SHCORP, the Canadian chemicals giant, is believed to be working on a potential break up of the company as one way of fending off a $38.6bn (£24.1bn) hostile bid from the mining company BHP Billiton.
The plan is among several strategies being worked on at Potash – whose advisers include RBC Capital Markets, Goldman Sachs and Bank of America Merrill Lynch – ahead of the deadline for BHP's $130-a-share bid of 18 November.
Another strategy is for a counterbid to emerge from the Ontario Teachers Pension Fund (OTPP), which is believed to have already approached Singapore’s state investment agency Temasek, as part of a search for partners to bid for all or part of PotashCorp.
The OTPP is reported to have opened preliminary talks with Temasek, although discussions are at a very early stage.
Sinochem, the Chinese state-owned chemicals and fertilisers company, is believed to have approached Temasek last week. But Sinochem appears to be struggling to mount an effective counterbid. Its chances have also narrowed since a Canadian government-sponsored report advised of the dangers of Potashcorp falling into the hands of a state-owned Chinese company.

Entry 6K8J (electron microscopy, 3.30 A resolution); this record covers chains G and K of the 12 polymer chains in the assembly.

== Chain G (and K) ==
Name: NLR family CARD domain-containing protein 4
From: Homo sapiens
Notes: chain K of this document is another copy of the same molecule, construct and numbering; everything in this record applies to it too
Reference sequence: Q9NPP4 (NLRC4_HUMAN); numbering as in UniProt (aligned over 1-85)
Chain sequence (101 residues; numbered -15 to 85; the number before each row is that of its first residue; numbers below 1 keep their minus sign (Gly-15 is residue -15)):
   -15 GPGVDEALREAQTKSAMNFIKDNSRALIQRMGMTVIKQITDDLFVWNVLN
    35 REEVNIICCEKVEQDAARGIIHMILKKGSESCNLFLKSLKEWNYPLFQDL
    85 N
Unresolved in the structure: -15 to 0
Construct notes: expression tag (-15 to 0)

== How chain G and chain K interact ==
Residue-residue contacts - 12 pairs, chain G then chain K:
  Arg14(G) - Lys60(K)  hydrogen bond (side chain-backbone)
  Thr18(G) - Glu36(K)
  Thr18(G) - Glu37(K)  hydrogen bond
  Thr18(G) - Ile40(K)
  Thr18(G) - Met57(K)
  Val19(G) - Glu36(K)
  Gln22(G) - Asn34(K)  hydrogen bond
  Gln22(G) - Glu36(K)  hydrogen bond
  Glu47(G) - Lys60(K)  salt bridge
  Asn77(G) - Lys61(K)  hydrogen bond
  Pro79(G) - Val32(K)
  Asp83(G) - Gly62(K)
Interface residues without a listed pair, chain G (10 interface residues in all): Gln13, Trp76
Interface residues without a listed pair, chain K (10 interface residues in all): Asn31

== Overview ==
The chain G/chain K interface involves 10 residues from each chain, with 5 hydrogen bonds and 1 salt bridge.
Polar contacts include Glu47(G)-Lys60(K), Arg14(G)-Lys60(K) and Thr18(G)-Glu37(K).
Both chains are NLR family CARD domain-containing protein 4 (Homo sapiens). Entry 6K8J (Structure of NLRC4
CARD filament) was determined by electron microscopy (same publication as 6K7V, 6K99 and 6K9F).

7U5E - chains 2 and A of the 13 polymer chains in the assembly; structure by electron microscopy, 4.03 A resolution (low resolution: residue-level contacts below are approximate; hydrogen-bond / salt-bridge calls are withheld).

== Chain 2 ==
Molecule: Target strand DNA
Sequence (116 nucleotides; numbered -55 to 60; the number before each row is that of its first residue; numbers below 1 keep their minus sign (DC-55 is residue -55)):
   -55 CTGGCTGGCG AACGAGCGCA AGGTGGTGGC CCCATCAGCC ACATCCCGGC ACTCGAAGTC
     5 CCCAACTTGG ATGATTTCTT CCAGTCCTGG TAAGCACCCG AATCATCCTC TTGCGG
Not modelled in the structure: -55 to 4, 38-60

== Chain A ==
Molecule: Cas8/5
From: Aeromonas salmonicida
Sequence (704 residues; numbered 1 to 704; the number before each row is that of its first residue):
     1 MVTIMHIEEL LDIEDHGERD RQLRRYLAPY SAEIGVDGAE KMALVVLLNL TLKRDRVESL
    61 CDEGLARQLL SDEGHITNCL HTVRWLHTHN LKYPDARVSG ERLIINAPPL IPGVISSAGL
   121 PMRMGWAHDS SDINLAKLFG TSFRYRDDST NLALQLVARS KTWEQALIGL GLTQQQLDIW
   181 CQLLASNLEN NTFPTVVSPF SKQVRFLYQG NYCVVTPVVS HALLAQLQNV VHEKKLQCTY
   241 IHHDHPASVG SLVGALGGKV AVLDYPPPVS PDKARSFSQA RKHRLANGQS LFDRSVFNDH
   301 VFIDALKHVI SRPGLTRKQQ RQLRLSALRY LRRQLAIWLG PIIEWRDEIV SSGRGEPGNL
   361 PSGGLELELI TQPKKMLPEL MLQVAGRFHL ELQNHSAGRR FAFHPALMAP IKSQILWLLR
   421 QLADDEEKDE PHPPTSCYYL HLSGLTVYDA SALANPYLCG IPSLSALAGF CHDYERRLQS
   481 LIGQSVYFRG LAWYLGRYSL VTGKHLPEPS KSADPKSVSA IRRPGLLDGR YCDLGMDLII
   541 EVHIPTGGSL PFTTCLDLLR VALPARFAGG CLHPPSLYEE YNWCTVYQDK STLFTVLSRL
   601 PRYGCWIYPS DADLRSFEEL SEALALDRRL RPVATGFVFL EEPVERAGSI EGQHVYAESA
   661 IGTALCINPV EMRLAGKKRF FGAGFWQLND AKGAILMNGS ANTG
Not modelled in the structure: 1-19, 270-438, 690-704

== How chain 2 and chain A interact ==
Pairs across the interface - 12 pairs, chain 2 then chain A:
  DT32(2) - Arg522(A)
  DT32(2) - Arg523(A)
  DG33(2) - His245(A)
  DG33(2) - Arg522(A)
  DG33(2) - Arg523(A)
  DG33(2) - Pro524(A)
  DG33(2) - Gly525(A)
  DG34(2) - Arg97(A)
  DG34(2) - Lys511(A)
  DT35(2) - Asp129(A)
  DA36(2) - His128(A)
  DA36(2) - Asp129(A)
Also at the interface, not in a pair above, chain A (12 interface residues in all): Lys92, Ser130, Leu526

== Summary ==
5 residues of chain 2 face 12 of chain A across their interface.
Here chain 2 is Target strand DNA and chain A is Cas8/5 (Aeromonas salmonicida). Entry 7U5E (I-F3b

Talks are also thought to have included mining companies and fellow members of the Canpotex cartel – which control the price of potash outside North America. Such attempts are thought to have received strong support from the Canadian Government
But almost two months after BHP first revealed its $130-a-share all-cash bid, a genuine counterbid for the company has yet to emerge.
PotashCorp has rejected the BHP offer as “wholly inadequate.
BHP has also held a series of talks with Potash's closest competitors about major asset disposals. These include fellow Canadian Agrium, Norwegian company Yara, Mosaic – a subsidiary of US food giant Cargill - and little-known Russian players Silvinit and Uralkali, to sell the non-Potash parts of its business. According to sources, this could raise between $40 to $50 per share.